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parse an environment file

 
 
Jason Friedman
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      10-01-2012
$ crontab -l
* * * * * env

This produces mail with the following contents:

HOME=/home/spjsf
LOGNAME=spjsf
PATH=/usr/bin:/bin
PWD=/home/spjsf
SHELL=/bin/sh
SHLVL=1
USER=spjsf
_=/usr/bin/env

On the other hand

$ env

produces about 100 entries, most of which are provided by my .bashrc;
cron provides only a limited number of environment variables.

I want my python 3.2.2 script, called via cron, to know what those
additional variables are. How?
 
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Steven D'Aprano
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      10-01-2012
On Sun, 30 Sep 2012 18:11:09 -0600, Jason Friedman wrote:

> $ crontab -l
> * * * * * env
>
> This produces mail with the following contents:

[snip]

Yes, env returns the environment variables of the current environment.


> On the other hand
>
> $ env
>
> produces about 100 entries, most of which are provided by my .bashrc;
> cron provides only a limited number of environment variables.


That's because it's a different environment.


> I want my python 3.2.2 script, called via cron, to know what those
> additional variables are. How?


In general, you can't, because they may not even exist when your script
runs. There's no guarantee that "your environment" (which one? you might
have many, or none) exists at the time, and env certainly cannot guess
which one that might be.

But specifically, if you know the ID of a process, you may be able to see
that process' environment variables by reading the /proc/<PID>/environ
virtual file, which is a NULL-delimited list of environment variables.

As usual, permissions apply. In general, you can read your own processes,
but not those of other users.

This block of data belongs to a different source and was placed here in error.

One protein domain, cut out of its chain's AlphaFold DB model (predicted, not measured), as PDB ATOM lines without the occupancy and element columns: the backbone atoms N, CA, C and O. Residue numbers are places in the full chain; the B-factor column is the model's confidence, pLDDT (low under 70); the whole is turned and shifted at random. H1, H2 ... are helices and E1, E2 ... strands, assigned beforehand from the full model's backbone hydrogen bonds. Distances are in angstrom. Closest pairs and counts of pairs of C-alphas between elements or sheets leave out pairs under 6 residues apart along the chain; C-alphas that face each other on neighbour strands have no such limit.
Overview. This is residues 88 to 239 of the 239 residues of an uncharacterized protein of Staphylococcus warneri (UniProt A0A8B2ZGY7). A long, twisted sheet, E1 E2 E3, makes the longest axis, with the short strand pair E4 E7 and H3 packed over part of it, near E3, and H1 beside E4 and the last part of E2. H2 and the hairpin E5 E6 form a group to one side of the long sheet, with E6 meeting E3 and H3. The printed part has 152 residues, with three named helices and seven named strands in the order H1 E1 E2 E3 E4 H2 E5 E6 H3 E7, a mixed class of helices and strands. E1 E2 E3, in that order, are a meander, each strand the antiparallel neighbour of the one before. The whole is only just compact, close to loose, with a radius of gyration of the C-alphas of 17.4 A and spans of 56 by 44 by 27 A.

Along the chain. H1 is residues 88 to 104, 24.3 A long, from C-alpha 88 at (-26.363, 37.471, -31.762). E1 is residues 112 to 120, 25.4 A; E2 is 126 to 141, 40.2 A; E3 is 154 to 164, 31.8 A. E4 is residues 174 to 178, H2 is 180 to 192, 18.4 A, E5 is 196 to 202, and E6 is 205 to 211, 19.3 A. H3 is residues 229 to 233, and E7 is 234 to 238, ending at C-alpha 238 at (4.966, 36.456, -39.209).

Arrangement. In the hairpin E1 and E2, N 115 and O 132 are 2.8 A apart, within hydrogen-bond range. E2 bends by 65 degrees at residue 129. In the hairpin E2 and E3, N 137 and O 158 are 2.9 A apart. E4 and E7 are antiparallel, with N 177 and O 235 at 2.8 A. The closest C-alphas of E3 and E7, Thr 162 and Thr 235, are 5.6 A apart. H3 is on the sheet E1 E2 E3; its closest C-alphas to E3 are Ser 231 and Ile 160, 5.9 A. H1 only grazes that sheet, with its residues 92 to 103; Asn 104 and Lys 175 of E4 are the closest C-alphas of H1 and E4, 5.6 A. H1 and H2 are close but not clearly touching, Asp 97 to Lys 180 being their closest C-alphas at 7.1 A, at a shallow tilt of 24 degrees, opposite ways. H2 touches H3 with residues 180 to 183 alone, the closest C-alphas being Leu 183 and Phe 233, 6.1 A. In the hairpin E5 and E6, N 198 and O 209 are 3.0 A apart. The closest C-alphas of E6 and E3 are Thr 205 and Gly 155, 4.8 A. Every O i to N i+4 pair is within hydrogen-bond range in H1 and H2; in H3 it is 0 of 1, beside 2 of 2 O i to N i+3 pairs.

--
Steven
 
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Ulrich Eckhardt
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      10-01-2012
Am 01.10.2012 02:11, schrieb Jason Friedman:
> $ crontab -l
> * * * * * env
>
> This produces mail with the following contents:
>

[...]
> SHELL=/bin/sh

^^^^^^^
[...]
>
> On the other hand
>
> $ env
>
> produces about 100 entries, most of which are provided by my .bashrc;


bash != sh

Instead of running a script in default POSIX shell, you might be able to
run it in bash, which will then read your ~/.bashrc (verify that from
the docs, I'm not 100% sure). Maybe it is as easy as changing the first
line to '#!/bin/bash'.

> I want my python 3.2.2 script, called via cron, to know what those
> additional variables are.


To be honest, I would reconsider the approach. You could patch the cron
invokation, but that still won't fix any other invokations like starting
it from a non-bash shell, filemanager, atd etc. You could instead set
these variables in a different place that is considered by more
applications. I wonder if maybe ~/.profile would be such a place.

Alternatively, assuming these environment variables are just for your
Python program, you could store these settings in a separate
configuration file instead. Environment variables are always a bit like
using globals instead of function parameters.


Good luck!

Uli

 
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Alain Ketterlin
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      10-01-2012
Jason Friedman <(E-Mail Removed)> writes:

[...]
> I want my python 3.2.2 script, called via cron, to know what those
> additional variables are. How?


This is not a python question. Have a look at the crontab(5) man page,
it's all explained there.

-- Alain.
 
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